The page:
costs, even though they do not pay, we do send them a copy of
the bill so that they understand the value of the healthcare they
have consumed. We have done separate research to try and ascertain
the extent to which the public do understand the costs of healthcare,
not just ours but in the NHS as well, and that would seem strongly
to indicate that there is no notion of value. I think only about
one in 10 of the people we surveyed had anywhere close to the
cost in the NHS of doing a hip replacement, for example. Most
of those other nine were woefully low in their estimation of the
total resource cost of providing that service. I think that is
a problem. It is a problem that we are consuming something that
we have no good notion of value about.
Q514 Dr Taylor: I was going to ask
you what sorts of things the public would be prepared to pay for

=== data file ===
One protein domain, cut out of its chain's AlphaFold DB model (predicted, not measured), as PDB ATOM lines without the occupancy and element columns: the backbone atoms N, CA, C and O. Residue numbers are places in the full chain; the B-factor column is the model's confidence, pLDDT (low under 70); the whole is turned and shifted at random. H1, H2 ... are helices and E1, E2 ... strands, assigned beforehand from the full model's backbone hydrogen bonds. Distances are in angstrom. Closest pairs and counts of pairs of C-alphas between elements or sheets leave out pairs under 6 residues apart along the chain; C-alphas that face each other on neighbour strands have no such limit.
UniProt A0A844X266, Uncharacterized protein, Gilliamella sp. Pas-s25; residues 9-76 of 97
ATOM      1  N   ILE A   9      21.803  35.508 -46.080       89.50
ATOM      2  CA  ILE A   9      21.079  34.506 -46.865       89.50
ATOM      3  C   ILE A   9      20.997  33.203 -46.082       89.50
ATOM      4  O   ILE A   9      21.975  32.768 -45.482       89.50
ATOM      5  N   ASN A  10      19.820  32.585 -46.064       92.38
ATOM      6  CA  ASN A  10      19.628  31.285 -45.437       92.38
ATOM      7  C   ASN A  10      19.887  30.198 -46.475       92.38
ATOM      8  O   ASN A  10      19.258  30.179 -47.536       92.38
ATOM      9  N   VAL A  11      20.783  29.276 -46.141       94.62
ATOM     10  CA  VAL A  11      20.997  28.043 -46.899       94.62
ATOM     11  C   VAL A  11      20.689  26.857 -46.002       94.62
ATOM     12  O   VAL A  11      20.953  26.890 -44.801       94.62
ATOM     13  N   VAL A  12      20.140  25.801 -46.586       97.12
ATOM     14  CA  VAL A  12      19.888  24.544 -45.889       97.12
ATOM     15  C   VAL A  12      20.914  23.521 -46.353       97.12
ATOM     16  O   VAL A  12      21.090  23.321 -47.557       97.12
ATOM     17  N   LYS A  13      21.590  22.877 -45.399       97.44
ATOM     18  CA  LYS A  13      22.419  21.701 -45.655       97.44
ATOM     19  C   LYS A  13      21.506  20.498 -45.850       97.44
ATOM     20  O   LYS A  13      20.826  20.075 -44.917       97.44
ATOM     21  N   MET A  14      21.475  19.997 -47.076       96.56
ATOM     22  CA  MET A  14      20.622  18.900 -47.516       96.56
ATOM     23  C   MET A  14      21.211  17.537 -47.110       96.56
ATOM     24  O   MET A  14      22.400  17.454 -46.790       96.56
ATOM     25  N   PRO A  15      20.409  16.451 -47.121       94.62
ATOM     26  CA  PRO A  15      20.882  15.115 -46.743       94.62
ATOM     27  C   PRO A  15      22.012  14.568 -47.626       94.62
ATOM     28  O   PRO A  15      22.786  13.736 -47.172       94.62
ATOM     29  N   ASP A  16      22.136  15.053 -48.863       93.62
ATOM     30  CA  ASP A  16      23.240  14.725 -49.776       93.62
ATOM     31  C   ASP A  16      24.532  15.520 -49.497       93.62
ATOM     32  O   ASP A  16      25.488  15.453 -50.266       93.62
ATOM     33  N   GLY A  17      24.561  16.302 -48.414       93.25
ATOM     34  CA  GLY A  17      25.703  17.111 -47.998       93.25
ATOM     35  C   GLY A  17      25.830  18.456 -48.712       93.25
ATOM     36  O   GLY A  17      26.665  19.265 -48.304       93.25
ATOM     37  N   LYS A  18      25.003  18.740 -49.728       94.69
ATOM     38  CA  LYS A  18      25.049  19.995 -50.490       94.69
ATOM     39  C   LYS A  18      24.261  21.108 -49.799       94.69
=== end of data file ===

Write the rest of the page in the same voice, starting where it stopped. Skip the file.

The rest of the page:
but you have said you cannot answer that. Is one of your ideas
of the open public consultation you mention in your memorandum
to get at just that, what people would be prepared to pay for?
Mr Hall: Absolutely. We are a
strong advocate for having a system by which the public can contribute
themselves to the debate in saying, "These are the things
I would value, these are the things I would pay for". It
must be a better system to have people contributing to the things
that they think make a difference and that they would personally
value rather than the current system, as I said before, which
has been developed in a piecemeal way, which people do not understand